The PWM effect that the ESC has is to control how much time the motor is pulling current (whiles also keeping the timing correct).  The ESC supplies the full voltage to the motor coils, but by reducing the amount of time that voltage is applied effectively controls the amount of power the motor is allowed to consume.  At zero throttle, the pulse has zero length, at full throttle the pulse is "long".

                As a side note, motors don't even care about amps and volts directly.  They really only care about waste heat.  If a motor can stay cool, then the amps and volts going into don't matter.  If the motor fails to stay cool, then it burns up and dies.  You can run a cheap motor rated for 2s on a 6s battery, but you have to keep the load low enough that the motor doesn't over heat.  It's really that simple. 

                I hope this helps.

              Phillip

              •   "In any type of energy system, there must be a way to account for the movement/conversion/storage of the energy.  For example, if you look at the engine of a car, you can see energy going in (fuel) and energy going out (waste heat, drive shaft torque, un-burn fuel, etc...).  All of these inputs and outputs MUST balance in a steady state system."

                agreed, i never said anything to say power mystically disappeared or was lost.

                 

                "The same principle holds true in the electrical systems driving these aircraft.  The energy going into the ESC must be equal to the energy leaving the ESC.  If we observe power flowing into the ESC at 11v and 3A, then that much power is going to the motor (minus minor heat losses).  Power can't magically disappear in the ESC.  If the the ESC was somehow reducing the voltage to 5.5v, then the current flowing from the ESC to the motor would have to DOUBLE to keep the sum of the power in and out of the ESC zero.

                "

                agreed...I already said as much...did you misusnderstand or was my power transformation statement mis interpreted...that is what I meant, watts are constant, volts are traded for amps...ignoring any losses.

                  "The PWM effect that the ESC has is to control how much time the motor is pulling current (whiles also keeping the timing correct).  The ESC supplies the full voltage to the motor coils, but by reducing the amount of time that voltage is applied effectively controls the amount of power the motor is allowed to consume.  At zero throttle, the pulse has zero length, at full throttle the pulse is "long".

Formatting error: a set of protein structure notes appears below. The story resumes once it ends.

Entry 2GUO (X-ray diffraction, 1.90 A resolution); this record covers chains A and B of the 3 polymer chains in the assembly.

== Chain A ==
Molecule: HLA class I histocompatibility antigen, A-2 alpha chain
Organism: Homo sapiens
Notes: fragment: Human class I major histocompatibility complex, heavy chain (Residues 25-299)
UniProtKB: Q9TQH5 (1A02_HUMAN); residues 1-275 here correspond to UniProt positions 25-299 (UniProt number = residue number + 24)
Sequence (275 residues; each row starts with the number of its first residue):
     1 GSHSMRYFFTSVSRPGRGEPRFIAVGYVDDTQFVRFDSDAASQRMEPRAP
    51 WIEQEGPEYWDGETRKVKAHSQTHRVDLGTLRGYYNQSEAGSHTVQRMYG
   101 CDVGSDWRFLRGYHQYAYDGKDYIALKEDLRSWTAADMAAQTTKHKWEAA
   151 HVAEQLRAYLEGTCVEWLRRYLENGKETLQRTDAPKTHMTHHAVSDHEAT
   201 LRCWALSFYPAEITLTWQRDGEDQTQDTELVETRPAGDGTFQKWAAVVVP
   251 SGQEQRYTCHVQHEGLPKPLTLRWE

"

                agreed! I already talked about PWM, I already talked about average voltage, average voltage being peak voltage (battery) x PWM duty cycle.

                 " As a side note, motors don't even care about amps and volts directly.  They really only care about waste heat.  If a motor can stay cool, then the amps and volts going into don't matter.  If the motor fails to stay cool, then it burns up and dies.  You can run a cheap motor rated for 2s on a 6s battery, but you have to keep the load low enough that the motor doesn't over heat.  It's really that simple. "

                agreed, I have been looking at motor heating on a project I picked up at work.

                so it seems we were trying to say the same thing....but you tal in peak without mentiong duty cycle and am talking averages which combines peak and duty cycle in one number.

                • "If the the ESC was somehow reducing the voltage to 5.5v, then the current flowing from the ESC to the motor would have to DOUBLE to keep the sum of the power in and out of the ESC zero."

                  the esc doesn't have to double the battery peak current! If the duty cycle is 50%, the battery current will be half on half off so average is half of peak, the motor current will stay roughly battery current peak for both on and off due to inductance and freewheel diode path allowing the current to continue to circulate in the h-bridge. so average motor equal battery peak.

                  motor AVERAGE is two times battery AVERAGE. Motor AVERAGE voltage will be half battery voltage. this is true for brushed motors and sinusoidal AC motors, I don't see why this is different for brushless dc motors, as you say power can't just disappear

                  Although this chat has made me realise I need to read up on brushless motors and how they work.